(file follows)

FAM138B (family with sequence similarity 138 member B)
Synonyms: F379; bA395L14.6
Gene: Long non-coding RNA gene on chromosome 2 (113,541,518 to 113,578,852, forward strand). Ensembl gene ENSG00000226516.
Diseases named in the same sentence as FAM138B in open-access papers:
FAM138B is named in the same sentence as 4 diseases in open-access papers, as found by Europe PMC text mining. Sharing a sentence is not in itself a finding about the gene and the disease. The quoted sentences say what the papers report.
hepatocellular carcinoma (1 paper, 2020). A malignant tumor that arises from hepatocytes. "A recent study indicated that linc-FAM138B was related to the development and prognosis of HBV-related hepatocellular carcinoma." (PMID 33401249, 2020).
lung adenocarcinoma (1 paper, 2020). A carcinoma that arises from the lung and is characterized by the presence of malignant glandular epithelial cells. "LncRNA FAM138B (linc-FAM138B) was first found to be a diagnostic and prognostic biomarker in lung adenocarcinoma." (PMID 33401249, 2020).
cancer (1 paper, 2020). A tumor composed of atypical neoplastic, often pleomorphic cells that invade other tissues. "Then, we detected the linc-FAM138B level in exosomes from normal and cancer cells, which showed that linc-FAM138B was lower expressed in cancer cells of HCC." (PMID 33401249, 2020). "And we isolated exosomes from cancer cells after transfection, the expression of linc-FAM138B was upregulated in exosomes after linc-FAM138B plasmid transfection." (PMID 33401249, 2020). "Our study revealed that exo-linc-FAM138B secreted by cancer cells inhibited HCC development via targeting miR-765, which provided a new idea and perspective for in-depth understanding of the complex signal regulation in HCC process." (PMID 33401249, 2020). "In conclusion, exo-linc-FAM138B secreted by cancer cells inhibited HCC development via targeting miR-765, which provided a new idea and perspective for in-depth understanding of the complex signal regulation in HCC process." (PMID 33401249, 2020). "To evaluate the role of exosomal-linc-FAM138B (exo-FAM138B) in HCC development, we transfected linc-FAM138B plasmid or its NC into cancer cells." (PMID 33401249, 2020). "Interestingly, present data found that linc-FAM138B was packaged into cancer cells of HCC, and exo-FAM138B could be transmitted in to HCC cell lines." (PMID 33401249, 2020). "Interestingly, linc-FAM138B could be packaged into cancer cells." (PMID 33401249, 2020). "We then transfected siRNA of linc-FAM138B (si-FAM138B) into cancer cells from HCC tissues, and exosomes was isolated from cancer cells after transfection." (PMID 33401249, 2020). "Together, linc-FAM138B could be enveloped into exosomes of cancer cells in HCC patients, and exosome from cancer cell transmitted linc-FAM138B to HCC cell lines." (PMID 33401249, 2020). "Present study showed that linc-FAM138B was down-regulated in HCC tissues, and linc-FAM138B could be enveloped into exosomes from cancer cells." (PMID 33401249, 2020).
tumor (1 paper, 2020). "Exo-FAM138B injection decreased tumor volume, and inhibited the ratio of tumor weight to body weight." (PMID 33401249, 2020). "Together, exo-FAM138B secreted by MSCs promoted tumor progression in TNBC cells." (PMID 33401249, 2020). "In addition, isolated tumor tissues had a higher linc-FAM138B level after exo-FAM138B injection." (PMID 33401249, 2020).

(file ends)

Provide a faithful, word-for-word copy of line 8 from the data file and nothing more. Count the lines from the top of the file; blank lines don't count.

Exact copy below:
cancer (1 paper, 2020). A tumor composed of atypical neoplastic, often pleomorphic cells that invade other tissues. "Then, we detected the linc-FAM138B level in exosomes from normal and cancer cells, which showed that linc-FAM138B was lower expressed in cancer cells of HCC." (PMID 33401249, 2020). "And we isolated exosomes from cancer cells after transfection, the expression of linc-FAM138B was upregulated in exosomes after linc-FAM138B plasmid transfection." (PMID 33401249, 2020). "Our study revealed that exo-linc-FAM138B secreted by cancer cells inhibited HCC development via targeting miR-765, which provided a new idea and perspective for in-depth understanding of the complex signal regulation in HCC process." (PMID 33401249, 2020). "In conclusion, exo-linc-FAM138B secreted by cancer cells inhibited HCC development via targeting miR-765, which provided a new idea and perspective for in-depth understanding of the complex signal regulation in HCC process." (PMID 33401249, 2020). "To evaluate the role of exosomal-linc-FAM138B (exo-FAM138B) in HCC development, we transfected linc-FAM138B plasmid or its NC into cancer cells." (PMID 33401249, 2020). "Interestingly, present data found that linc-FAM138B was packaged into cancer cells of HCC, and exo-FAM138B could be transmitted in to HCC cell lines." (PMID 33401249, 2020). "Interestingly, linc-FAM138B could be packaged into cancer cells." (PMID 33401249, 2020). "We then transfected siRNA of linc-FAM138B (si-FAM138B) into cancer cells from HCC tissues, and exosomes was isolated from cancer cells after transfection." (PMID 33401249, 2020). "Together, linc-FAM138B could be enveloped into exosomes of cancer cells in HCC patients, and exosome from cancer cell transmitted linc-FAM138B to HCC cell lines." (PMID 33401249, 2020). "Present study showed that linc-FAM138B was down-regulated in HCC tissues, and linc-FAM138B could be enveloped into exosomes from cancer cells." (PMID 33401249, 2020).